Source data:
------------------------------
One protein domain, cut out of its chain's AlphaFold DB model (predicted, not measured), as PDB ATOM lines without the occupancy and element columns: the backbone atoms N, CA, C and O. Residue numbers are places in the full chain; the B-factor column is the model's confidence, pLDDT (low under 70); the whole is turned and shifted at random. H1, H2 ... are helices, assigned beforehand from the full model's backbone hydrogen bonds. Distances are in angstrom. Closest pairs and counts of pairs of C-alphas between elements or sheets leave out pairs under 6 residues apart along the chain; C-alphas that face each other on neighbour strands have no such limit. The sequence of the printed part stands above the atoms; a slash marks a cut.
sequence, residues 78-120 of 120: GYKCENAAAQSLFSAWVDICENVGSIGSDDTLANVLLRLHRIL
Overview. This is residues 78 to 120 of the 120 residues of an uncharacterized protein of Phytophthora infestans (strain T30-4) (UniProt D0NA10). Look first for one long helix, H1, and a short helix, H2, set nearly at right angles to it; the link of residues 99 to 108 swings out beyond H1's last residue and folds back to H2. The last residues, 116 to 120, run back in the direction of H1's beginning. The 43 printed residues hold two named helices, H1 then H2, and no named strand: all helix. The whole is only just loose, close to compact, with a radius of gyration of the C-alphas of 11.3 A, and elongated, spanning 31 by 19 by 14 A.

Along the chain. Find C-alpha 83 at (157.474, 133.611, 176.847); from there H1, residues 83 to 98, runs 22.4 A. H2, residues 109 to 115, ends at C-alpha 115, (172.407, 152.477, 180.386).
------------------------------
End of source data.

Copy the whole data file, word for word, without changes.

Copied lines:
One protein domain, cut out of its chain's AlphaFold DB model (predicted, not measured), as PDB ATOM lines without the occupancy and element columns: the backbone atoms N, CA, C and O. Residue numbers are places in the full chain; the B-factor column is the model's confidence, pLDDT (low under 70); the whole is turned and shifted at random. H1, H2 ... are helices, assigned beforehand from the full model's backbone hydrogen bonds. Distances are in angstrom. Closest pairs and counts of pairs of C-alphas between elements or sheets leave out pairs under 6 residues apart along the chain; C-alphas that face each other on neighbour strands have no such limit. The sequence of the printed part stands above the atoms; a slash marks a cut.
sequence, residues 78-120 of 120: GYKCENAAAQSLFSAWVDICENVGSIGSDDTLANVLLRLHRIL
Overview. This is residues 78 to 120 of the 120 residues of an uncharacterized protein of Phytophthora infestans (strain T30-4) (UniProt D0NA10). Look first for one long helix, H1, and a short helix, H2, set nearly at right angles to it; the link of residues 99 to 108 swings out beyond H1's last residue and folds back to H2. The last residues, 116 to 120, run back in the direction of H1's beginning. The 43 printed residues hold two named helices, H1 then H2, and no named strand: all helix. The whole is only just loose, close to compact, with a radius of gyration of the C-alphas of 11.3 A, and elongated, spanning 31 by 19 by 14 A.

Along the chain. Find C-alpha 83 at (157.474, 133.611, 176.847); from there H1, residues 83 to 98, runs 22.4 A. H2, residues 109 to 115, ends at C-alpha 115, (172.407, 152.477, 180.386).